Scleroderma Awareness Month 2017 Patient Profiles Campaign, Click here     
Scleroderma Awareness Month 2017 Patient Profiles Campaign Patient Index, Click here        
The Pandora’s Box of the rare autoimmune disease Scleroderma, Raynaud's and Cancer, Click here

Key Event Dates 2018, Click here     

Importance of an early diagnosis, Click here     

Taking Part in Clinical Research Trials, Click here    

The Importance of a Multi Disciplinary Medical ‘Dream Team’, Click here 

Expert Specialist Centres, Click here      

My Skin is Cured from Scleroderma, Click here      

UK Guidelines for Managing and Treating Scleroderma, Click here      

Fatigue, Click here      

Mobility, Click here       

Raynaud's, Click here    

World Scleroderma Day 29th June 2016, Click here

World Scleroderma Day 29th June 2017, Click here   

Why Global Collaboration is important to the Rare Disease Patient, Click here      

The theme to this years Rare Disease Day is Research

Rare Disease Day 2018 – Research, Taking Part in Clinical Trials. Scleroderma, Raynaud's, Autoimmune Rare Disease, Click here     

2016 Rare Disease Day Patient Voice
2016 Rare Disease UK Parliamentary Reception 

2017 Rare Disease Day Flashback  

More unmet clinical needs  

Rare Disease Day 2016

Rare Disease Day is a fantastic opportunity for the entire rare disease community to shine a spotlight on their reality, combining as one unified voice. Where, at least one commonality presides –  
Medical Research provides the brightest light
for the illumination of the rare disease patients’ plight. 

I highlighted other areas of medical research interest within Week 3 of my Patient Profiles Campaign for Scleroderma Awareness Month 2017. 


Although rare disease patients are few in number, eg. 2.5 million scleroderma patients worldwide, (the World Scleroderma Foundation), the commonalities and golden hallmark for each rare disease patient are the same:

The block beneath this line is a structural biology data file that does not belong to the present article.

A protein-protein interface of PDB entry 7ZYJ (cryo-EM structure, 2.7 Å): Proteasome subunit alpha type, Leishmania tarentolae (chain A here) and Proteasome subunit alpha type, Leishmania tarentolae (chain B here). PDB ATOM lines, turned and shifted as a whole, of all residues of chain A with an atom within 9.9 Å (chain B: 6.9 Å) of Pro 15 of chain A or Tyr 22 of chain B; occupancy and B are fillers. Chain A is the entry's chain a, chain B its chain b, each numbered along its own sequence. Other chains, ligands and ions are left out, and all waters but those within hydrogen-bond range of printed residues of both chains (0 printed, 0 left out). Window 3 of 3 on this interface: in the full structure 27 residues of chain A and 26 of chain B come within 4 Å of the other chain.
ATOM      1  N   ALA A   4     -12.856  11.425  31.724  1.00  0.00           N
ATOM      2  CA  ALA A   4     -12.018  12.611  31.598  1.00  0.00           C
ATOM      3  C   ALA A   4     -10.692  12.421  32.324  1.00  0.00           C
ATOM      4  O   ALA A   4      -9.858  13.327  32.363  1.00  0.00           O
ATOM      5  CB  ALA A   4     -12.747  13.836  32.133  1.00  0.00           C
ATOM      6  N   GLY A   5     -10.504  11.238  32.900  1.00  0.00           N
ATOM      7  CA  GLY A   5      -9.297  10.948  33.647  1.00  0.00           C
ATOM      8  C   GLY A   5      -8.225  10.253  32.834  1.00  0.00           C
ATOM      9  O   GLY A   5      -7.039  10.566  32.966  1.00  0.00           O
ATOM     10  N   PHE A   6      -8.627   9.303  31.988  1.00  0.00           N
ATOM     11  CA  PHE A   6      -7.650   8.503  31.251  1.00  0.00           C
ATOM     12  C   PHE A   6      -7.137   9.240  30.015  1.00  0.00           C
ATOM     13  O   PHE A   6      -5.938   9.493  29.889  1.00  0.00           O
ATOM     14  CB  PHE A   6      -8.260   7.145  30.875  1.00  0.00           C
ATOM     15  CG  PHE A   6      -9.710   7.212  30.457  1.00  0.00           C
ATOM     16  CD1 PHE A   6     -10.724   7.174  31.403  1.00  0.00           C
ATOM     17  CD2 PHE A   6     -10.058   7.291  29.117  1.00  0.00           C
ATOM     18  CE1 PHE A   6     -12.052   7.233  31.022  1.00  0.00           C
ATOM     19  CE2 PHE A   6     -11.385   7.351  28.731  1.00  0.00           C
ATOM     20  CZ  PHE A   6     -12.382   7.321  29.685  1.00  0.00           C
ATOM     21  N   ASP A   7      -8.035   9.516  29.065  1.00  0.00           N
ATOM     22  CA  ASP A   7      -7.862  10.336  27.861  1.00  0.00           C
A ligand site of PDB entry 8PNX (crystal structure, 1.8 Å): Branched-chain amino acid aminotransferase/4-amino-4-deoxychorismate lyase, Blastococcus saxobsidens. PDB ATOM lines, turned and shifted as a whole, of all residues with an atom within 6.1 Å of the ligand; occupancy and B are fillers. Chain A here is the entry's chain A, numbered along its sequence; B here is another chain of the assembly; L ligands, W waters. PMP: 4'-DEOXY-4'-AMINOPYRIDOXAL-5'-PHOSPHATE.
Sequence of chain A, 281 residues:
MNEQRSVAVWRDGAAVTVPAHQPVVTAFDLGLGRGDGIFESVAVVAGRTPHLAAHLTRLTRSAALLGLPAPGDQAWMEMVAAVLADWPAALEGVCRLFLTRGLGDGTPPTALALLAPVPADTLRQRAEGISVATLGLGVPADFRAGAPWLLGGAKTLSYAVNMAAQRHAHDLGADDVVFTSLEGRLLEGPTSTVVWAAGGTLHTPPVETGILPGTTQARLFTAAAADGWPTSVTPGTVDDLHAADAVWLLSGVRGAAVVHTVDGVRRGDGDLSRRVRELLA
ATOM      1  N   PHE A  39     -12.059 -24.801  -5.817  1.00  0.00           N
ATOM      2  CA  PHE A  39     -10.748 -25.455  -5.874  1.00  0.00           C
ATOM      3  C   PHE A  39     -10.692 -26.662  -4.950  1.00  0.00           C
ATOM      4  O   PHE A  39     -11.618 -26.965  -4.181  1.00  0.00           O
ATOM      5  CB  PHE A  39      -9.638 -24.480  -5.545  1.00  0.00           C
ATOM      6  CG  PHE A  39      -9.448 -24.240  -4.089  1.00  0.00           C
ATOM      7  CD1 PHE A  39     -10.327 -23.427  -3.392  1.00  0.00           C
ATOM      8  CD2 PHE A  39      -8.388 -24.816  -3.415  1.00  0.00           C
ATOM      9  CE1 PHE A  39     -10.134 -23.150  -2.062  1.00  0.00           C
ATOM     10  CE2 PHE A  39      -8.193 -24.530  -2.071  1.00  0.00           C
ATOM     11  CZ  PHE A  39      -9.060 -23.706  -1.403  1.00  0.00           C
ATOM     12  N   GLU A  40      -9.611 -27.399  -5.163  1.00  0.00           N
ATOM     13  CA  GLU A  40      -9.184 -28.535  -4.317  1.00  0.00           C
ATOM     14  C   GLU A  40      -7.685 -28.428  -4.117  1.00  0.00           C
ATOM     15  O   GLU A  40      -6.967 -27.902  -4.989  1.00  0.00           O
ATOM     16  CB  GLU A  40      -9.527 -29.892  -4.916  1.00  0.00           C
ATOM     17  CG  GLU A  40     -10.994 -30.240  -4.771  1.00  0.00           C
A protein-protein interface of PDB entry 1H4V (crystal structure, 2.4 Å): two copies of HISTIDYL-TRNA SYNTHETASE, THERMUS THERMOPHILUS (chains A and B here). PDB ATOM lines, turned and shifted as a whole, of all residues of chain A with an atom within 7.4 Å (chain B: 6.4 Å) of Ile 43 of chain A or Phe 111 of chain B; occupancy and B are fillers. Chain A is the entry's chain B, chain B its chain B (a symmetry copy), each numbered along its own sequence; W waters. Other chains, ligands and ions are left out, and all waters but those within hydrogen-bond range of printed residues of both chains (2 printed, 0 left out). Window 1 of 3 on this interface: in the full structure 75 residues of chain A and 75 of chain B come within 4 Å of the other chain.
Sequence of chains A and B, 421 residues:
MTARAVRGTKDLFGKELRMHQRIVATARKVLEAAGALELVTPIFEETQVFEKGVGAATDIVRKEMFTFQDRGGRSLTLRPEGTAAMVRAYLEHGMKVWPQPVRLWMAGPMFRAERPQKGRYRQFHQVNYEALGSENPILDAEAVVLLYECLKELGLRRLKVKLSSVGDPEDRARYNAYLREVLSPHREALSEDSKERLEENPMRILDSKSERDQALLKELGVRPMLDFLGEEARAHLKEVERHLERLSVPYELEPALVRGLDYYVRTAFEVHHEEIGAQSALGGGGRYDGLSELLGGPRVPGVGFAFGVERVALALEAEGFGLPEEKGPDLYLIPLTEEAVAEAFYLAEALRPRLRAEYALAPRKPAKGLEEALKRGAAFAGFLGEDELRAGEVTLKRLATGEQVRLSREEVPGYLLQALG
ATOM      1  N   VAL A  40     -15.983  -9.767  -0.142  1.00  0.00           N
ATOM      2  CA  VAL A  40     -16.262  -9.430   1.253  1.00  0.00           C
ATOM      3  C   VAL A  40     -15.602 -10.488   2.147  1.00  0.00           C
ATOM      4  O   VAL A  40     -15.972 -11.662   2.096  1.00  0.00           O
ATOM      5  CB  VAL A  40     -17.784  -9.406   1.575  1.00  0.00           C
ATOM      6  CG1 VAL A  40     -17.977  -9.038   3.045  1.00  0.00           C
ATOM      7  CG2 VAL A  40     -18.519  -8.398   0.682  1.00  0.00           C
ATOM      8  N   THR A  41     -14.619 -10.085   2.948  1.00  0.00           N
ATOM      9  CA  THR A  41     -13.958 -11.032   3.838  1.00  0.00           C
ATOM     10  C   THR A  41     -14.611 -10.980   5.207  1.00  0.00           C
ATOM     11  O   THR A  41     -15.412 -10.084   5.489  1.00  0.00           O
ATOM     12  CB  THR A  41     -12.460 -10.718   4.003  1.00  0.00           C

Early Diagnosis
Expert Specialist Centres
Access to Innovative Medicines

Where MEDICAL RESEARCH investment is VITAL.

Research is the key. Abstracts from 2016 World Congress, Click here

Scleroderma Awareness Month Campaign 2016, Click here


View video, here   

Preamble - here

The Family Day at the Scleroderma Unit, The Royal Free Hospital is taking place on the 19th May 2018. Browse the program, here

This year, I am celebrating 20 years of being a patient at this world leading expert specialist research centre. 

Sept 2017

I am eternally grateful to the global scleroderma trail blazers Dame Prof Black and Prof Chris Denton, whose commitment and dedication to unlocking the scleroderma enigma, is nothing other than, superhuman.
I am truly humbled and inspired by their work ethic. I am wholly appreciative for Prof Denton’s continued medical expertise and support, especially during my barrister qualifying years, 1997 - 2004. 

1st March 2004, I qualified as a self employed practising barrister. Further to having been told in 1997, by my diagnosing doctor, that I was looking at a 15month prognosis. 

I very much hope to utilise my professional skills and qualifications along with my patient experience, to help achieve the #SclerodermaFreeWorld dream, hoping to improve understanding and best practice, in the meantime.
For latest updates follow: 

Facebook Page:

Twitter: @SclerodermaRF  @RaynaudsRf  

#SclerodermaFreeWorld           #RaynaudsFreeWorld
#ADAM #Scleroderma

Living the dream, scleroderma style.  

Please DONATE to help fund medical research at The Scleroderma Unit,The Royal Free Hospital, London.  

100% of your monies will be used for medical research purposes only. Thank You. 


Last Update: April 2018